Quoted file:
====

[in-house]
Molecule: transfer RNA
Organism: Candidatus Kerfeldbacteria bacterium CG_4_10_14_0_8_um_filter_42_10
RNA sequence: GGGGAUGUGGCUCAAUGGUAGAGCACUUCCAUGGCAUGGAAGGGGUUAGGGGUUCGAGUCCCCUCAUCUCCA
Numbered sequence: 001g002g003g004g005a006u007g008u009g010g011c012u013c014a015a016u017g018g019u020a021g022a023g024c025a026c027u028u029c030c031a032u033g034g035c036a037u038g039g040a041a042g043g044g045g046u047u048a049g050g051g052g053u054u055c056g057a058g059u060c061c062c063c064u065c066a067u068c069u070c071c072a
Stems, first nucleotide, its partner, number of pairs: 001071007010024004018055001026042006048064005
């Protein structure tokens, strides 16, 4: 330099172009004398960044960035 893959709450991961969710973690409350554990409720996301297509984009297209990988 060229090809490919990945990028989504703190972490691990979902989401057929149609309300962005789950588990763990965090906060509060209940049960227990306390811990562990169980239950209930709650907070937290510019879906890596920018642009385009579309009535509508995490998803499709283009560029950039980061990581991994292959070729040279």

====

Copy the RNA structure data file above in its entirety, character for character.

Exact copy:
[in-house]
Molecule: transfer RNA
Organism: Candidatus Kerfeldbacteria bacterium CG_4_10_14_0_8_um_filter_42_10
RNA sequence: GGGGAUGUGGCUCAAUGGUAGAGCACUUCCAUGGCAUGGAAGGGGUUAGGGGUUCGAGUCCCCUCAUCUCCA
Numbered sequence: 001g002g003g004g005a006u007g008u009g010g011c012u013c014a015a016u017g018g019u020a021g022a023g024c025a026c027u028u029c030c031a032u033g034g035c036a037u038g039g040a041a042g043g044g045g046u047u048a049g050g051g052g053u054u055c056g057a058g059u060c061c062c063c064u065c066a067u068c069u070c071c072a
Stems, first nucleotide, its partner, number of pairs: 001071007010024004018055001026042006048064005
């Protein structure tokens, strides 16, 4: 330099172009004398960044960035 893959709450991961969710973690409350554990409720996301297509984009297209990988 060229090809490919990945990028989504703190972490691990979902989401057929149609309300962005789950588990763990965090906060509060209940049960227990306390811990562990169980239950209930709650907070937290510019879906890596920018642009385009579309009535509508995490998803499709283009560029950039980061990581991994292959070729040279």